|Baptism for little ones, too…|
Terry Dashner……………...Faith Fellowship Church PO Box 1586 Broken Arrow, OK 74013
Why would I, a former Southern Baptist minister, advocate infant baptism? As I grow older in the Lord, some topics that I once labeled—“errant-church doctrines”—now have come under closer scrutiny. One doctrine I have reviewed and renewed my thoughts to is infant baptism. Why?
I do this for several reasons. For one, the Holy Spirit has been directing me this way. The Holy Spirit has impressed upon me that there is more to baptism than the argument of immersion verses sprinkling. He has shown me that there is more to the scope of baptism than simply baptizing a new (adult) convert in water.
What I’m about to share with you does not include the ontological, metaphysical, or philosophical import of Soteriology (the doctrine of salvation in Jesus Christ). Although I concur that these precepts are very important to the doctrine of baptisms—for the sake of time and space—I’m going to keep this very simple. I also stipulate the fact that we are called unto salvation from the beginning. Also, I stipulate the fact that salvation is a work of God’s grace—totally.
Granted. There is an awareness that people grow into with age that prompts them to call upon the Lord for salvation; however, the awareness and faith to believe unto salvation does not nullify grace. God provides everything for my salvation. I don’t add anything, not even the faith to believe. God called me even before I was in my mother’s womb. God convicts me of the need for His salvation in His timing. God provides the grace and the faith to receive His salvation (Eph. 2:8-10). Grace always comes before faith.
With that said, let me return to baptism. The argument against infant baptism is this. An infant is not capable of confessing his sin and calling upon the name of Jesus for salvation; therefore, no infant should be baptized because baptism always follows the conversion of person who has reached the age of accountability. May I ask you this: What is the age of accountability? Is that term found in the New Testament? No, it isn’t. As a matter of fact, it is a term coined by some of the radical groups of the Reformation, such as the Anabaptists (re-baptize). The Anabaptists believed that infant baptism was wrong and re-baptized all their adult converts who had been baptized as infants.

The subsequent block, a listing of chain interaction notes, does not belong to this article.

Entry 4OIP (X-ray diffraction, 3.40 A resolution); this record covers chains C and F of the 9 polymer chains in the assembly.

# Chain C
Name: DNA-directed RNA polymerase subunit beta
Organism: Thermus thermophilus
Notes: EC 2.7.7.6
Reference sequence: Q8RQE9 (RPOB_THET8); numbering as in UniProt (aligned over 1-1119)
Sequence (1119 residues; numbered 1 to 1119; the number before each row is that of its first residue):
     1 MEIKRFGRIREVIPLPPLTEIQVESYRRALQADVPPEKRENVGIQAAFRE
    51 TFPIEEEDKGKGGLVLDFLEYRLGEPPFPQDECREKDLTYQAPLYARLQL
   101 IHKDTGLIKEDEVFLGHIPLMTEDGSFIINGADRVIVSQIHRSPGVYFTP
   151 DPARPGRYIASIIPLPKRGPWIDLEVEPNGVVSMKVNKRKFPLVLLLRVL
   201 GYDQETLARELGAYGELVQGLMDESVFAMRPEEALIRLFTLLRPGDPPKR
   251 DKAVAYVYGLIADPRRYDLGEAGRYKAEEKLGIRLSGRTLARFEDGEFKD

Here is an important point. Infant baptism is older than the Reformation. It was practiced by the early church, then the Roman Catholic Church as well as the Greek Orthodox Church and was undisputed until the 16th century. To the Roman Catholic, infant baptism is a “sacramental theology” issue and not a “church ordinance” issue as upheld by many Protestant groups. The Roman Catholic believes that the baptism of an infant washes away the original sin of the infant. The Bible declares that ALL are born into Adam’s sin. I agree, but for me the issue is neither “sacramental theology” nor a “church ordinance” issue. I believe that the baptism of an infant has more to do with “covenant relationship” than washing away the infant’s sins.
Allow me to explain, please. In I Corinthians 16:1 Paul writes, “Now I did baptize the household of Stephanas…” The word “household” is the key word. In the Greek New Testament the word oikos is translated, “household” and means the entire family—men, women, and children (infants too). There is no evidence of this word being used either in secular Greek, Biblical Greek, or in the writing of Hellenistic Judaism in a way which would restrict its meaning only to adults.